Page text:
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What is Negligence? 

In California, a plaintiff must prove three things in order to recover damages: (1) The defendant owed the plaintiff a duty of care; (2) the defendant breached the duty of care through negligence; and (3) the defendant's negligence contributed substantially to the harm (Causation).”).

When a person fails to act the way a reasonably careful person would in the same situation, that person is negligent.

“Duty of Care”

“Duty of Care”

A person owes others a "duty of care" under California personal injury law. Teachers and child care centers, for instance, have a duty to take care of children who have been left in their care. In order to avoid creating an unreasonable risk of car accidents or pedestrian knockdowns, drivers must obey traffic laws. Depending on the circumstances, a duty of due care may be owed.

Legal Definition Of “Negligence”

Legal Definition Of “Negligence” 

Ordinary negligence is defined under California law as failing to use reasonable care to prevent harm to oneself or others. Generally, someone is negligent if: They do something they would not do if they were reasonably careful, or they fail to do something a reasonable person would do if they were reasonably cautious.


In negligence cases, the key issue for a jury is what a reasonably careful person would do in similar circumstances if the person owed the plaintiff a duty of care. Was the plaintiff's injury caused by the defendant's breach of legal duty?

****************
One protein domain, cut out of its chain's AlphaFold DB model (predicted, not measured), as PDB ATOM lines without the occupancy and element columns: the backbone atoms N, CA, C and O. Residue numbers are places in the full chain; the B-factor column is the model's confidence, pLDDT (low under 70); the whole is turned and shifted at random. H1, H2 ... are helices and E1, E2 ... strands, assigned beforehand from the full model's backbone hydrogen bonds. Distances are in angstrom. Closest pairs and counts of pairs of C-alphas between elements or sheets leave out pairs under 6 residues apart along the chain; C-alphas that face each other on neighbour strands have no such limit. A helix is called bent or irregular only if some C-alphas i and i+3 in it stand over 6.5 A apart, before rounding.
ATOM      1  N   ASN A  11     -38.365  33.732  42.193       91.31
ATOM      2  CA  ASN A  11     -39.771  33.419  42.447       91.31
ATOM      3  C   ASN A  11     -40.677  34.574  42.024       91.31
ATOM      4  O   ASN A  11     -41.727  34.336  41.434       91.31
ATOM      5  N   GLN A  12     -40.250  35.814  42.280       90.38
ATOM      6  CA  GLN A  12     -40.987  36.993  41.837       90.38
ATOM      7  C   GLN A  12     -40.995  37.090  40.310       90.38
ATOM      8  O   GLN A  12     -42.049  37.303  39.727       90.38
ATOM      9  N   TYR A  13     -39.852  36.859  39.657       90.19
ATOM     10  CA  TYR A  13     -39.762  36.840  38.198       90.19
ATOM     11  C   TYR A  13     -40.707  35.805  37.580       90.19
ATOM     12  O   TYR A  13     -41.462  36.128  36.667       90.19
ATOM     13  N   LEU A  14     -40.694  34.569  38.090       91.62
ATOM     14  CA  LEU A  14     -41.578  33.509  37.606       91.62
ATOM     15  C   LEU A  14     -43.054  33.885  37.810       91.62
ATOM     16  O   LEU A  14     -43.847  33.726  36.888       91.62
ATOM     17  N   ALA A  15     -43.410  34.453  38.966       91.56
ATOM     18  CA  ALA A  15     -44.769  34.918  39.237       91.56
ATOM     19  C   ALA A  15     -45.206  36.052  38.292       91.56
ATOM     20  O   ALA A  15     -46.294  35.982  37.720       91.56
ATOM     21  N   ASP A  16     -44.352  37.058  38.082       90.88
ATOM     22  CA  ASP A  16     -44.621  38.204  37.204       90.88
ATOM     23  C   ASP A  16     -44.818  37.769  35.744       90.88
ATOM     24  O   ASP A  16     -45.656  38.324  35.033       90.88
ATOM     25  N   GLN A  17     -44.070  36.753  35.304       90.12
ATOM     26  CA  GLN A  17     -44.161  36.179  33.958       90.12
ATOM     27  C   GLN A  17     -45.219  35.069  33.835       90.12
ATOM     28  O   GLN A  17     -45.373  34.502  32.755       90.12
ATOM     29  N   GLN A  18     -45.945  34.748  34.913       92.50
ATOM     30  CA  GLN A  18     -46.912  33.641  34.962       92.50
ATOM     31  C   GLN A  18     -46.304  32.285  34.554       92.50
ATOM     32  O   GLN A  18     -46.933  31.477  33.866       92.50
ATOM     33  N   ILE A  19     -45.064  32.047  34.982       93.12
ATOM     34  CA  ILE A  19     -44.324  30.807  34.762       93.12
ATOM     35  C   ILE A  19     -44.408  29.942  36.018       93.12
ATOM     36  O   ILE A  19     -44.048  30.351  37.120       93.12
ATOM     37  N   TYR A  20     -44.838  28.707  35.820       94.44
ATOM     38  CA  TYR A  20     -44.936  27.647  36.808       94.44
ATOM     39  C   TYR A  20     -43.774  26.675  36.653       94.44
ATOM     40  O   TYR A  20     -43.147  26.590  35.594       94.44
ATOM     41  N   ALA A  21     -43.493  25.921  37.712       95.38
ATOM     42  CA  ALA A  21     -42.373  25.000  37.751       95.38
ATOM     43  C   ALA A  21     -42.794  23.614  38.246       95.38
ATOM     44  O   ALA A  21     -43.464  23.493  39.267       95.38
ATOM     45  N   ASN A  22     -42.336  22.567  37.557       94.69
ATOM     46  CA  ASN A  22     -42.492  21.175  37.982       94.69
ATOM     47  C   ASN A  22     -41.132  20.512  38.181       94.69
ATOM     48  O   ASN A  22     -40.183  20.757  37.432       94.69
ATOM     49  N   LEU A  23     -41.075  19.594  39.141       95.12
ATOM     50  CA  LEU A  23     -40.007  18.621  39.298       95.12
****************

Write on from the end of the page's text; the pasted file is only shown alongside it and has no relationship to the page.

Common Defenses

Common Defenses To Claims Of Negligence

There are a number of defenses that defendants employ in order to prove they are not negligent in personal injury cases. There are three of the most common defenses to a negligence claim: The defendant owed the plaintiff no duty of care

Often defendants will try to claim they had no duty to act in any particular way toward the plaintiff. However, manufacturers, property owners, business owners, drivers, and others often have a duty to prevent harm to others. They are liable for any damages resulting from their actions if they breach this duty and are negligent (or even if they aren't). Defendants frequently blame plaintiffs for accidents or injuries ("contributory" or "comparative" negligence).


To prove the defendant's liability, a California personal injury lawyer will conduct his or her own investigation. In addition, plaintiffs who are partially at fault for an accident or injury may still recover partial damages under California's "comparative negligence" law."Assumption of risk" refers to the plaintiff's assumption of risk of injury.


The defendant may argue that the plaintiff "assumed the risk" of injury. Especially true in cases where the plaintiff is engaging in activities that are inherently risky, such as gym accidents or surfing accidents.


The defendant must exercise reasonable care to prevent injuries even if the plaintiff has signed a waiver of liability and assumption of risk agreement.

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